The old dinosaur of IE6 has taken another step closer to its final demise
On Friday Google announced that from 1st of March 2010 it will no longer support IE6 and from that date, users of older browsers (IE6 included) may find that key functionality in Google Docs and Google Sites will no longer work properly. Other parts of Google will also stop working as changes are made without the excessive amount of effort required to make web2.0 sites work in a web 0.5 browser.
Google go on to recommend upgrading to one of the following:-
I would go further and recommend that you install the most current version of your chosen browser as IE 7 is already outdated with IE 8 being the current version of Internet explorer.
With Google now running as much as 13% of all active internet sites either directly or on behalf of one of the various services Google provides, this is going to make it very difficult for people to put off upgrading for much longer.
February 2nd 2010 Applications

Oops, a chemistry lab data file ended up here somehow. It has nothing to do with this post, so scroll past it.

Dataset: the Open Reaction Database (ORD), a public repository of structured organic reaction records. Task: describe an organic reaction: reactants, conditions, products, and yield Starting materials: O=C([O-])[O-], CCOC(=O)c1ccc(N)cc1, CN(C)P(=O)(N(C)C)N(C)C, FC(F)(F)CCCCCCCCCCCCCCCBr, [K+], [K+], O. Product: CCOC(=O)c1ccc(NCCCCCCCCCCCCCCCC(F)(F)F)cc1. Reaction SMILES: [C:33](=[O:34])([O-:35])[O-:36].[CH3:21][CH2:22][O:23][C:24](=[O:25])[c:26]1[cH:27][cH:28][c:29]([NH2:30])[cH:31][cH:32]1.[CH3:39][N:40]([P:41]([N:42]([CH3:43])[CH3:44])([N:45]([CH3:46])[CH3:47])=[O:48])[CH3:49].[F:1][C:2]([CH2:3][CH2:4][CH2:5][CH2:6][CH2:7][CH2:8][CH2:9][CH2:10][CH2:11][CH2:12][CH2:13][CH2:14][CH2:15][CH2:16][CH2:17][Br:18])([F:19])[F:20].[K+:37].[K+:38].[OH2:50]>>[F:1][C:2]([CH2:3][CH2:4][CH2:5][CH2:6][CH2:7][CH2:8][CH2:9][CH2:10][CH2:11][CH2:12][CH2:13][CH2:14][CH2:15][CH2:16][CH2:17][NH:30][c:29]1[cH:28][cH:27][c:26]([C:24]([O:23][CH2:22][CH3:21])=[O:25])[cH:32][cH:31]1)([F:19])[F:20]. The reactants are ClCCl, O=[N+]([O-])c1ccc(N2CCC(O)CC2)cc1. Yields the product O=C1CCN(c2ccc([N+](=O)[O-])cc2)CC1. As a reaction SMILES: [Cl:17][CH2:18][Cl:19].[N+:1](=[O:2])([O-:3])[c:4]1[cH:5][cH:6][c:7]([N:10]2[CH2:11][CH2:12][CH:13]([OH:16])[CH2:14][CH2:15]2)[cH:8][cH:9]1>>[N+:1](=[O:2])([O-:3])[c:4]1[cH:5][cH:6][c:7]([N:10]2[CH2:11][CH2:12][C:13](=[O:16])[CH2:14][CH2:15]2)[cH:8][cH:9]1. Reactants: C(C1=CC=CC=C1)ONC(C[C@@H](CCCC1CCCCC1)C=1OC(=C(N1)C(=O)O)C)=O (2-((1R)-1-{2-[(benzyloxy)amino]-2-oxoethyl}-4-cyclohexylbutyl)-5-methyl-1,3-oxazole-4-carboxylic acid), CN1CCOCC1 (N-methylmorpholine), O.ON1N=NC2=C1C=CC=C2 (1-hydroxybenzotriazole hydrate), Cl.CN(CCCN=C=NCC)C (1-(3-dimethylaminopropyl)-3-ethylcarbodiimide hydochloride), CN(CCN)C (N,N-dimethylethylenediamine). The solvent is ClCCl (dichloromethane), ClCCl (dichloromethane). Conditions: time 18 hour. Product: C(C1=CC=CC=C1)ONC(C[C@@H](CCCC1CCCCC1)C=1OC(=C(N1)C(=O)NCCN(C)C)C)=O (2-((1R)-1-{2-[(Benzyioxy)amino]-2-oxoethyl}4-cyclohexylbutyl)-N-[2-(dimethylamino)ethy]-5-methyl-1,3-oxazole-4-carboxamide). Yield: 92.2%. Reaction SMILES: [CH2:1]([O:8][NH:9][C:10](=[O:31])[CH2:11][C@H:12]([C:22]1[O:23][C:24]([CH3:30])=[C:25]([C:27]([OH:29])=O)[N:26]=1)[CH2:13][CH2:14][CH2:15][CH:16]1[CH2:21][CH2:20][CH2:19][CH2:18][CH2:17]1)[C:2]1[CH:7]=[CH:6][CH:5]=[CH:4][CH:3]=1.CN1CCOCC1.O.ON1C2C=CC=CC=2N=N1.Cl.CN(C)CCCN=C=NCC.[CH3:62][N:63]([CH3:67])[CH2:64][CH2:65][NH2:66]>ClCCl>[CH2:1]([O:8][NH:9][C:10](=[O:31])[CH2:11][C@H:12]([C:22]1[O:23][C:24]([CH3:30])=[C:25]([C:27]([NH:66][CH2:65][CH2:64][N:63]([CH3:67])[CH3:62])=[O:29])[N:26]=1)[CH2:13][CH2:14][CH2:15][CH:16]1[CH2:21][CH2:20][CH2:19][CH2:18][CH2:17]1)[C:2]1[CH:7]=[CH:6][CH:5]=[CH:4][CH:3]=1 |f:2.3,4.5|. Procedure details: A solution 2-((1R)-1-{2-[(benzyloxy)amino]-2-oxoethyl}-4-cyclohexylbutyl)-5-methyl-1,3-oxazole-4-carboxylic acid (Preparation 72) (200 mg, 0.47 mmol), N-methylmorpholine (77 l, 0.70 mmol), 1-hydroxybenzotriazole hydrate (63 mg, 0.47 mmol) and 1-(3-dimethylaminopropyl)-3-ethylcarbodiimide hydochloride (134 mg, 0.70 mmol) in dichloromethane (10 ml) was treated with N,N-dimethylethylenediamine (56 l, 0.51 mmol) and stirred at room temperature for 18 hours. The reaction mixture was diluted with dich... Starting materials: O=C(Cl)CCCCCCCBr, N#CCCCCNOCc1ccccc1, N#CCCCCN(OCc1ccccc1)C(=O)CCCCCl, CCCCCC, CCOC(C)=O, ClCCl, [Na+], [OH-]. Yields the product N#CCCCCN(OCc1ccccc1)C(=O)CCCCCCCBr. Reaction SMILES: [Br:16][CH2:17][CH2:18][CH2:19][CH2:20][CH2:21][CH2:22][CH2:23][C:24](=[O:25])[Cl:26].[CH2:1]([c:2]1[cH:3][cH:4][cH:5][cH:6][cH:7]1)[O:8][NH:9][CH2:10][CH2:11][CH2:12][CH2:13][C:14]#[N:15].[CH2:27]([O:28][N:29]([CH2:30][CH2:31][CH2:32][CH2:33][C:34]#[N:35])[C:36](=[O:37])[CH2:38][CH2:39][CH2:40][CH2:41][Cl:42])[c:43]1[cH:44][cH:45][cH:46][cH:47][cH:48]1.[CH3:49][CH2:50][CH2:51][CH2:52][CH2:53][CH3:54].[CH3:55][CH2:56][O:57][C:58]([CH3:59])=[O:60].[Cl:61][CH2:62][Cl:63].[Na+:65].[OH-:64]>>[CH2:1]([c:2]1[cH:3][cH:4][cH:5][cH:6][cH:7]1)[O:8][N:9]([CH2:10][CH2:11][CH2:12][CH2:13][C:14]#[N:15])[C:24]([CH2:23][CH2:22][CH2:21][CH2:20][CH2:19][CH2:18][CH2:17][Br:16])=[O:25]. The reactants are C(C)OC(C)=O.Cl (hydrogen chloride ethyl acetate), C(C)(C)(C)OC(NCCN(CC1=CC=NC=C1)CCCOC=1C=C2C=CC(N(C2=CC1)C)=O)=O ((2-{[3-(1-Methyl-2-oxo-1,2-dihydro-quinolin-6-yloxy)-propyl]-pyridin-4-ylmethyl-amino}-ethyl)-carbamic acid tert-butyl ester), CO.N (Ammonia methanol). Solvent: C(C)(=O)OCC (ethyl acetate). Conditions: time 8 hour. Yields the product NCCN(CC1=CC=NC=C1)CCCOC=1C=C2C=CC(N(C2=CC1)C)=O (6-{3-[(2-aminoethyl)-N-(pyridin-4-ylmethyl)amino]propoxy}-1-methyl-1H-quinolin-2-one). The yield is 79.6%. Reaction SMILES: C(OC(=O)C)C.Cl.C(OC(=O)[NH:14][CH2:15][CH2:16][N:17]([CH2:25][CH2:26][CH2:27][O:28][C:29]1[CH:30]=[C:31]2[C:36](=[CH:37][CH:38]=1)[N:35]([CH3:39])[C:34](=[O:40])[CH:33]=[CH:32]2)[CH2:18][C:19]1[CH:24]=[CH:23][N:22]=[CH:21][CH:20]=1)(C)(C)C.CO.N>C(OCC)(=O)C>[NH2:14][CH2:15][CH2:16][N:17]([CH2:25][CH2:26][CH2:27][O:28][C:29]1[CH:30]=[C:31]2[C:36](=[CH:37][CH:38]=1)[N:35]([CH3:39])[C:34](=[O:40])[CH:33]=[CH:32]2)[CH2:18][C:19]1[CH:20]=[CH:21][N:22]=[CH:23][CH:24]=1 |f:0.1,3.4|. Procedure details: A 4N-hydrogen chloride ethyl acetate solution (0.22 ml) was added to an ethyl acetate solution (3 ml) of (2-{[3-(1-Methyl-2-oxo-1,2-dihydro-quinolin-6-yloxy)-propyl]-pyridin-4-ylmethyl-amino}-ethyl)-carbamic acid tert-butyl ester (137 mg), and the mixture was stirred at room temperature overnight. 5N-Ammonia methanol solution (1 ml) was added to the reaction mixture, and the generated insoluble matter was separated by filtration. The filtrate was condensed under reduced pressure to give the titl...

We have been reminded again of the importance of developing according to web standards rather than to support a single specific web browser.
There have been reports emerging over the past week that a major security breach at Google leaked a lot of private data to Chinese hackers. The hackers were able to exploit security vulnerabilities in the 10 year old browser and operating combination of IE6 on Windows XP.
This was a 0-day exploit, which means it was a new found vulnerability that the vendor (in this case Microsoft) and antivirus / security companies were unaware of. Meaning there was no security fix for this issue.
The main reason many companies including high street names and government organisations are still using this browser is because of applications that were not written to be standards compliant and instead were specifically written to work in IE6. This means that despite the fact we have already gone through IE7 and now onto IE8, the old dinosaur of IE6 will not die.
Make sure you future proof your applications and investment by ensuring you are compliant with the most current standards rather than tying yourself to a single browser or vendors’ technology as that will always end up holding you back in the future.
January 25th 2010 Applications